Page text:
The Black Death swept the country in 1349 and it became impossible to attract new recruits for the lay brotherhood. Changes to the way the granges were tenanted out rather than worked by lay brothers show the difficulty Tintern was experiencing with labour shortages. In the early 1400's Tintern was experiencing financial difficulties, due in part to the effects of the Welsh uprising under Owain Glyndŵr against the English kings, and Abbey properties were destroyed by the Welsh rebels.

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On September 3, 1536 Abbot Wyche surrendered Tintern Abbey to the King's visitors, during the suppression of the monasteries, and Henry VIII seized all its land and wealth. The buildings and land were given to Henry Somerset, the Earl of Worcester. Lead from the roof was sold, and the decay of the shell of the buildings began.

He began to rent out parts of the land to local people and soon the area around the abbey was crowded with cottages, workshops and industrial buildings. Iron wire was produced here and further up the valley. The buildings fell into disrepair, and the church was used for playing quoits.

It became a fashionable place to visit some time later as we have covered above and in the nineteenth century ruined abbeys became the focus for scholars, and architectural and archaeological investigations were carried out. In 1901 the Abbey was bought by the crown from the Duke of Beaufort for £15,000. It was recognised as a monument of national importance and repair and maintenance works began to be carried out. In 1914 the Office of Works were passed responsibility for Tintern, and major structural repairs and partial reconstructions were undertaken — the ivy considered so romantic by the early tourists was removed.

On our visit in August 2008, substantial work was being done and two areas were covered with scaffolding, I have decided therefore to show some of my images and some by others when the scaffolding was not present.

J. M. W: Turner 1794 -The Chancel and Crossing of Tintern Abbey, Looking towards the East Window, pencil and watercolour on paper.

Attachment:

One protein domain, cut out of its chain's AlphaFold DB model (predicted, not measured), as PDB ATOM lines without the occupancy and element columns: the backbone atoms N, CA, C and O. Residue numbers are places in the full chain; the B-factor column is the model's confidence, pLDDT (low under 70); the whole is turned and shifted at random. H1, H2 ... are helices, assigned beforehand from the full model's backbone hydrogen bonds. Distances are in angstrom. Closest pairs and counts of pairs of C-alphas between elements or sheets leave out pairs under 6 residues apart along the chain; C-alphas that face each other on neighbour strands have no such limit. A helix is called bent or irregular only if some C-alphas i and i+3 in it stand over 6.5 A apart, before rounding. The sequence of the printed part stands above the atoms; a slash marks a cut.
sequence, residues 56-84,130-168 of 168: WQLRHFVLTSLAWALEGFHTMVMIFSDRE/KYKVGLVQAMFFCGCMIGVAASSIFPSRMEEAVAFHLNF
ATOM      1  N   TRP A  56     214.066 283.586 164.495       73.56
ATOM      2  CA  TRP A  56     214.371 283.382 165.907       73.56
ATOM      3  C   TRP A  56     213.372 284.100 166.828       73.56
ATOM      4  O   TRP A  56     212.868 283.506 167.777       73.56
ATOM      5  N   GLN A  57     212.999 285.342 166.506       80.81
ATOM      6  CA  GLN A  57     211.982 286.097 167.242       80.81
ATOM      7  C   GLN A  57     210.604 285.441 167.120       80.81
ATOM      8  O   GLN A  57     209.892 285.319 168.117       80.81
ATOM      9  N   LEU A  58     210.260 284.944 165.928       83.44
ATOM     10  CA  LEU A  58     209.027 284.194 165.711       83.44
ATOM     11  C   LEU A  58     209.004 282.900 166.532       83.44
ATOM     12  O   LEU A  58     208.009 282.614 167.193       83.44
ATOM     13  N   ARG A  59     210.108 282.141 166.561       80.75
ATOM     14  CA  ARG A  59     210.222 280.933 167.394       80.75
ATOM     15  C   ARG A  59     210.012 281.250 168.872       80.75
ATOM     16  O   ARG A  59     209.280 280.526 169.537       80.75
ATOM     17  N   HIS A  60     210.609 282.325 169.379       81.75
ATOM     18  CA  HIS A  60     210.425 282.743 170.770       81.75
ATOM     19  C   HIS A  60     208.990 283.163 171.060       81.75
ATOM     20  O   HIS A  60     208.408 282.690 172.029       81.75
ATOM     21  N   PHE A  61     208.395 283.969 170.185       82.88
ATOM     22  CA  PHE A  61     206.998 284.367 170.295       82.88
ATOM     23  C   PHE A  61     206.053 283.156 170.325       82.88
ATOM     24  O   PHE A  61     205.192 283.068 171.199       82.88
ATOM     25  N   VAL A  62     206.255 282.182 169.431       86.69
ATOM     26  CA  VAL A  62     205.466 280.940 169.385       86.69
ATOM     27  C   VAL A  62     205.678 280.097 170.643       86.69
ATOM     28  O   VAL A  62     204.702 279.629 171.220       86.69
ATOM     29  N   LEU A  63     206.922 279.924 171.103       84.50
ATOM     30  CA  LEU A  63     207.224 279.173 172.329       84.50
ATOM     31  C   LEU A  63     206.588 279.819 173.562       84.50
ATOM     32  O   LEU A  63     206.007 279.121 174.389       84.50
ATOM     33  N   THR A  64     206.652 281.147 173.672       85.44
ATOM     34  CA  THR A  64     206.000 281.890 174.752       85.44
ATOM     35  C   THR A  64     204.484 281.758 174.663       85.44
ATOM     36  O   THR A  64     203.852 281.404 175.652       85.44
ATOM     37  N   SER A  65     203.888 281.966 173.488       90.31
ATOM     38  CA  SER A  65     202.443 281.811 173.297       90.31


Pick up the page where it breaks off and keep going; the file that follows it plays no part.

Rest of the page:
Tintern Abbey from the South East By Roy Parkhouse  
Notice the size in relation to the farmhouse, in the foreground


Image by Tom Pennington

Further information Grid



Tintern Abbey, nr Chepstow, Monmouthshire

Ceremonial County: Monmouthshire

Grid Reference:


Map Link:


Aerial photo: Google Aerial 



Best Times to Visit:

Most times but check opening times. Its also floodlight at least a part of the time, so night shots a possibility from the roadside.




Cadw     PDF Schools handout with plan

Other useful websites:

Wiki  Shef

Nearby Locations:  
Other Relevant pages: Abbey Section, including all major Christian buildings, religious orders, normal layouts and history.


Planning Grid


Tintern Abbey, nr Chepstow, Monmouthshire

Grid Reference:


Getting there:

From England via M4, J21 to M48, J2 to A466  north. From Cardiff take  M4, then J23 to reach  M48. M48 is the old part of the M4 that goes over the Severn Bridge (suspension bridge) rather than over the lower Severn Second Crossing used by most traffic now.


Off side of road, well signposted, or see maps


Free onsite parking


Gift shop, exhibition, wc.

Things To Do, See and Photograph:

Buildings, architecture, views.

What to take:

Tripod, level, wide angle lens.

Nature highlights:

A country location, with River Wye flowing next to site visable from car park


Tintern Abbey




NP16 6SE


When open  01291 689251  
Central all office hours  01443 336000.

Opening times:

Mar-Jun Daily 9.30am-5pm
1st Jul-31st Aug Daily 9.30am-6pm;

1 Sep-31 Oct Daily 9.30am-5pm

Check website for up to date information


Adult - £3.70, Concession - £3.30, family - £10.70

Free to Cadw members and English Heritage members in second year of membership and on, 50% off in first year.

Photo Restrictions:


Other Restrictions: None, other than don't climb on monument
Special Needs Access: Most of the site is level, so access is not difficult, there are perhaps parts that cannot be reached, call if you have specific needs.
Special Needs Facilities: Yes
Children Facilities: Ideal place for children, no obvious dangers but watch children in car park, the large and fast River Wye runs alongside, although it is fenced. Once inside they cannot get to the river.
Dogs Allowed: Guide dogs, otherwise ask. Not a good site for dogs.

Please let us know any other information that we can add to the Further information and Planning Grids or page and any errors that you discover. Before making a long trip to any location it is always wise to double check the current information, websites like magazines may be correct at the time the information is written, but things change and it is of course impossible to double check all entries on a regular basis. If you have any good photographs that you feel would improve the illustration of this page then please let us have copies. In referring to this page it is helpful if you quote the Page Ref at the bottom of the Planning Grid above. To print the planning grid select it then right click and print the selected area.

Please submit information on locations you discover so that this system continues to grow.


By: Keith Park Section: Abbey and Religious Buildings Key:
Page Ref: Tintern_Abbey Topic: Abbeys Last Updated: 02/2011